As each woman’s story unfolds, it becomes increasingly clear that their choices are circumscribed, in ways big and small, by the men who seek to control them. But in sisterhood there is also the possibility of survival and a new way of life.
... wondrous and disturbing ... There are quite a number of plot points in this book, and a great deal of structural ingenuity ... beautiful prose—observant, melodic, imaginative ... The book’s spirit feels most anchored in Ruth’s section, though Viviane’s is vital and provides most of the book’s oxygenating levity ... The message it leaves you with—down to its expertly chilling final line—is certainly dark. But in delivering it, Wyld consistently entertains, juggling the pleasures of several different genres. There’s something alchemical in the way that, with hardly a clumsy step, she draws on elements of eerie natural horror...and the supernatural...alongside any number of other motifs ... if, toward the end, I felt that the novel’s spectral elements simmered on a heat that could be lowered by 20 percent or so, that’s simply personal taste. Wyld essentially pulls it off, the way she pulls off nearly everything.
... in the hands of a more conventional writer, the effect would be repellent. But throughout Ms. Wyld’s fiction, which transcends the category of either horror or crime, such visceral images, always sparingly employed, have a mesmerizing force that is instantly felt and eerily sustained. Whether the location is the Australian outback (“After the Fire, a Still Small Voice”), rural England and Australia or coastal Scotland, this author seizes her readers with the swift grace of the wild predators she often describes, then sets them down on terrain so richly imagined it seems to fill the senses ... an expertly layered, quietly suspenseful novel that alights now in the past, now in the present, to reveal—as delicately as that blowing sand might—a family’s most intimate secrets and crimes ... a graceful serpentine pattern woven by a consummately sly storyteller ... Some of the finest scenes in “The Bass Rock” are those that capture the mentality and manners of the English gentry ... Ms. Wyld stages a plot twist as inevitable as it is shocking, a maneuver at which she excels ... these lurid digressions, for all their potency, seem more symbolic than profound, unlike the modern homicide—a crime elliptically yet chillingly evoked—that explains the hideous suitcase found on the seashore in the opening scene ... an appropriately muted—and terrifying—conclusion to a fervent yet shrewdly restrained novel in which an evil left to our imagination is as shocking as an open wound.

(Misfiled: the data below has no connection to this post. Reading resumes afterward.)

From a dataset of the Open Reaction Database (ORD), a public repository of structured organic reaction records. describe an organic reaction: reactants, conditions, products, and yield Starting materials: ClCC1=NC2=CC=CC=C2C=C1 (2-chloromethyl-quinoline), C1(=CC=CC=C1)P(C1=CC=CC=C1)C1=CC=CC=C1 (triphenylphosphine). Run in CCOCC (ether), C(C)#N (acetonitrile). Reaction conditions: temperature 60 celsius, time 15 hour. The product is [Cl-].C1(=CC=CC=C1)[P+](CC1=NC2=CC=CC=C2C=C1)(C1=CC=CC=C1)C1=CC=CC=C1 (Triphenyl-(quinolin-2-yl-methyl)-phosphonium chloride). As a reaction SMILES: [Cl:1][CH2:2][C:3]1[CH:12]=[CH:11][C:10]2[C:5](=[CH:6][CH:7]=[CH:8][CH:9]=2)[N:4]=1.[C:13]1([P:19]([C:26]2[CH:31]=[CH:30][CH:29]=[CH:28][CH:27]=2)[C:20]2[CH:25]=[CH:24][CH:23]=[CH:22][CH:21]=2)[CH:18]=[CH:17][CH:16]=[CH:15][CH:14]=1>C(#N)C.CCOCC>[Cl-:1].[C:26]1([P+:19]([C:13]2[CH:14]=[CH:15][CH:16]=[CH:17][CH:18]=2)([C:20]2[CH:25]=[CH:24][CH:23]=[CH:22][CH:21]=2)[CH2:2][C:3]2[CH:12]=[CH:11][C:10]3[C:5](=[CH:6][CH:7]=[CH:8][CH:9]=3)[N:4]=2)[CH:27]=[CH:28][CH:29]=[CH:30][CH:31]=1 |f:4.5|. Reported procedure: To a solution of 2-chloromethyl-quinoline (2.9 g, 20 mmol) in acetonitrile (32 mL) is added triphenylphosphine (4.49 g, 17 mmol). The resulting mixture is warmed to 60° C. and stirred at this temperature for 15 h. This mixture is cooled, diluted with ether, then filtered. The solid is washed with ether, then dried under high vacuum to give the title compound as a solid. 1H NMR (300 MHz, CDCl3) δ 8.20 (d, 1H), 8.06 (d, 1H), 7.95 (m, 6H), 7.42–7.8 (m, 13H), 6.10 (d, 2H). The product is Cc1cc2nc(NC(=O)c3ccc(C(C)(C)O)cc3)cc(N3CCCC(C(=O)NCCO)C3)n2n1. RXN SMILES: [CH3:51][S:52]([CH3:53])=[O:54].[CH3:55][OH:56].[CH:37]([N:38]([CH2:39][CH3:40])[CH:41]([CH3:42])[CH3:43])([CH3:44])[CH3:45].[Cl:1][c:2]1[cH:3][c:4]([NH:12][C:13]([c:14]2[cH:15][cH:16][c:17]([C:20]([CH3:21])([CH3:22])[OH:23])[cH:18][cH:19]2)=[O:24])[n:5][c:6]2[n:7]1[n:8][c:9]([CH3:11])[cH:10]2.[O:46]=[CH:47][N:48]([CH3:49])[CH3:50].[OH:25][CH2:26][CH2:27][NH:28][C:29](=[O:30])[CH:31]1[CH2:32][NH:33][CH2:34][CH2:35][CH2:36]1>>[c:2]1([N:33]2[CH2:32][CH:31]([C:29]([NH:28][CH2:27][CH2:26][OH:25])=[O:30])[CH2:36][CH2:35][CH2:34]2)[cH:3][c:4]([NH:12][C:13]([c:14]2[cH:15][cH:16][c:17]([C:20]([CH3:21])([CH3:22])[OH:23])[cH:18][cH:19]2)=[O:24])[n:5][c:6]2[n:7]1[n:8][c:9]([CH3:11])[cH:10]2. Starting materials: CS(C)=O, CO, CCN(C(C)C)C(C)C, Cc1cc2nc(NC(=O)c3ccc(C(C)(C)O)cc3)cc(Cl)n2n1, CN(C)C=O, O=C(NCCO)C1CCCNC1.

I would like to say I enjoyed this novel, but enjoyment would seem to be a singularly inappropriate response to it. It is a kind of lure, and it deals with ideas of luring in quite remarkable ways. Wyld’s previous two novels were both artfully constructed...This book is as equally ingenious, if not more so. The virtue of this kind of dislocated narration is that it allows the novelist to withhold information, to make the reader speculate on possible connections and how the different parts of the story interlock. It is a high-risk strategy: too neat and it seems like clockwork, too many loose threads and it seems ill-conceived. But here it is done with a very judicious blend of revelation and mystery ... It takes no small amount of skill to juggle such a structure. Through it all, the Bass Rock of the title glowers, eerily close and distant at the same time ... Wyld lures the reader into what might have been any other split-time frame, slightly quirky novel and then lets rip. As the men lure the women, the writer lures the reader ... What is very clever indeed is to use the gothic as part of this bold book. In effect, it is as much as disguise as a predator’s balaclava. The gothic allows for a certain comfort zone, that horrors are supernatural, that the nasty thing in the woodshed is a ghost or a goblin. No, the nasty thing is a human man. There is a decent man in the book, and he is a lush, and berates himself for not being a murderer. Wyld has constructed an elaborate trap. It is not about millennial angst, or post-war stifled politeness, or historical witchery. It is about the war that seems unending ... With each novel, Wyld gets better and better. I will personally snub anyone who dismisses this book as a #MeToo novel. It is – importantly – written with dreadful clarity.